UPDATE: “Her father often works too late to come home, so she sometimes lives with Elliot’s daughter.”
Tran lives with a friend (her choice) and no doubt has to pay rent.Her father is still in the picture, works late and is probably wondering why she’s dissing him in the press.
She has the choice to home school, but she wants to graduate from her high school. What is so interesting to me is that, although we can find out more info, many people choose to get behind an issue based on a 300-400 word story.
“If you don’t want to do something, one excuse is as good as another.” – Yiddish Proverb
It’s one of the biggest viral stories this week, “Honor student placed in jail for tardiness and truancy at school.” Seventeen year-old Diane Tran says she’s too tired to attend class. Last month, she faced Judge Lanny Moriarty in Justice of the Peace court. She was charged with truancy and given a warning. Tran made a promise then and did not keep it. This past week, the judge arrested her in open court on charges of truancy when she arrived for her hearing. She spent one night in jail and was ordered to pay a $100 fine.
She is being martyred across cyberspace because it is being reported that she is an honor student who should be given some reprieve because she says she works a full-time job and a part-time job to pay for her siblings. It plucks at your heartstrings until you realize her older brother attends Texas A&M and her little sister lives with relatives. Tran lives with her employers. And, her parents are still alive. It is difficult to understand why Tran feels the need to pay for her siblings. There is also some question as to why her parents divorced and left the state. Presumably, Tran could have gone with one of her parents, but chose to stay in California for her last year of high school.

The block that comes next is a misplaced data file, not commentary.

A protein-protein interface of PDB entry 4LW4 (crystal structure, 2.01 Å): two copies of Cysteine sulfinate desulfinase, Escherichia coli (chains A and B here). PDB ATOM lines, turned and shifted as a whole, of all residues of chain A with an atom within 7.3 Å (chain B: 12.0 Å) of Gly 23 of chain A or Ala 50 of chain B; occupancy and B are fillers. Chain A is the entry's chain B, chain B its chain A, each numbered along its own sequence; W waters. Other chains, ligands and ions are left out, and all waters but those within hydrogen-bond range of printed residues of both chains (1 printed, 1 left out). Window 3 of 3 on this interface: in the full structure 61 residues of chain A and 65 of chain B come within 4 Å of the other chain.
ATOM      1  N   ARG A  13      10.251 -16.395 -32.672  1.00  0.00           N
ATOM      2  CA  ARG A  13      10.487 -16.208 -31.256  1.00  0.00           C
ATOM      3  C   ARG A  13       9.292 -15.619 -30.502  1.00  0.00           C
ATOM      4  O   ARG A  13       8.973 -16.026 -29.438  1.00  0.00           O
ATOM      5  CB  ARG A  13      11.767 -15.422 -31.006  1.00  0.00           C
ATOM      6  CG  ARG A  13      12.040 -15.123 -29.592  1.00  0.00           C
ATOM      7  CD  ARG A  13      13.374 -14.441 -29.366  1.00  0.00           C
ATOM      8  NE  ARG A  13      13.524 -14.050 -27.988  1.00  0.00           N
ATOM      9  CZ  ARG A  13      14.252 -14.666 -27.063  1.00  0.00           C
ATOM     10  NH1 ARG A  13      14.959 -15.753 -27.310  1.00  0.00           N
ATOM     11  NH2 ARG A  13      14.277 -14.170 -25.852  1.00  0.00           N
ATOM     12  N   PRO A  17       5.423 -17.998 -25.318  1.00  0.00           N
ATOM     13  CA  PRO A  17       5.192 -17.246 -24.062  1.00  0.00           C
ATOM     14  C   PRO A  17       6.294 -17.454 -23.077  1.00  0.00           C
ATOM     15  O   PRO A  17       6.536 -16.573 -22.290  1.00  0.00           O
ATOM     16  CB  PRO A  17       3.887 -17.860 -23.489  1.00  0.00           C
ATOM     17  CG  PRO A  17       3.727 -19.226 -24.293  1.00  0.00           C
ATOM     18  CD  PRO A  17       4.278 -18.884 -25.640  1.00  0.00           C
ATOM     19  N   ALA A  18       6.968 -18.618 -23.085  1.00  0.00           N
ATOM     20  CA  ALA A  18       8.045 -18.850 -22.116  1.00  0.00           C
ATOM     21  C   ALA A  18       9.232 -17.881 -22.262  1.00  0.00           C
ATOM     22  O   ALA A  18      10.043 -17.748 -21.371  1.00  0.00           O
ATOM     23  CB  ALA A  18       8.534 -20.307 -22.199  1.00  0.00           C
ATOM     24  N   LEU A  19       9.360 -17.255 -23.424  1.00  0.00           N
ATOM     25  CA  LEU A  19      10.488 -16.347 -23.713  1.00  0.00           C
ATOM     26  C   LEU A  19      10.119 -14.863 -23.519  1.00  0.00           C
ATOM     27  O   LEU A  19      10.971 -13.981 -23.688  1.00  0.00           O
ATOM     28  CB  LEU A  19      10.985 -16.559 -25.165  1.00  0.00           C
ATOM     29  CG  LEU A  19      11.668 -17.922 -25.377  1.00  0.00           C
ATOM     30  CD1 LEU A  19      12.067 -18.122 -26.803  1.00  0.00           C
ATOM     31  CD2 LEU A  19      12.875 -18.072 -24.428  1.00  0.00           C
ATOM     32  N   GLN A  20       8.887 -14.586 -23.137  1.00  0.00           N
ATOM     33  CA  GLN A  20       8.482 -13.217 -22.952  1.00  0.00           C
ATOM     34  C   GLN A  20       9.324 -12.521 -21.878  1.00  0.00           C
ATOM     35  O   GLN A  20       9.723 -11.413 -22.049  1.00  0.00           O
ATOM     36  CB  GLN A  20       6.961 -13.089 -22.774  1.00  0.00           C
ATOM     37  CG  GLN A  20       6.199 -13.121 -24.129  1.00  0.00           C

The internet is filled, in fact overflowing with support for Tran and distaste for the Judge. If we had a better education system, these bloggers would know that justice is blind and laws are created by legislatures, not judges. The judge gave Tran a pass the first time.
One other thing. Honor students don’t stay honor students if they don’t attend class. Many schools take into account participation, which would hinder her. She might also be failing, but the school is forbidden to release that information. My guess is she’s skating on thin ice.
In terms of our livelihood, an education is key. But no one seems to think Tran’s missing class is a big deal. Why? Because Americans don’t value an education. In fact, according to an OECD Programme for International Student Assessment (PISA) report, “which compares the knowledge and skills of 15-year-olds in 70 countries around the world, ranked the United States 14th out of 34 OECD countries for reading skills, 17th for science and a below-average 25th for mathematics.”
When did America get so dumb? [Insert excuse here]
The report goes on to say, “The first step towards helping the United States climb back up the education rankings to the top of the class would be to convince Americans “to make the choices needed to show that (they) value education more than other areas of national interest.”
It’s interesting that Tran doesn’t appear to miss work. She’s smart enough to know that missing days from work gets you fired, and I promise you that bosses don’t care about excuses. At 17, Tran has several choices, including a GED. I’m sure there would be an excuse as to why she doesn’t want to do that.
She’s too tired. Who isn’t!
Tran’s siblings have resources. She doesn’t need to carry the burden. Women and men today have grown up in a society of softness. Eighty percent of the things I do every day are things I don’t want to do. It’s the mantra of a woman. In fact, I would love a nap right now, but I have too much to do. Let’s stop being a society of ME. The ME generation needs to give America a better indication that they are up for the challenge of making the world a better place.
Florence Nightingale (who I’m sure was always tired) said, “I attribute my success to this:I never gave or took an excuse.”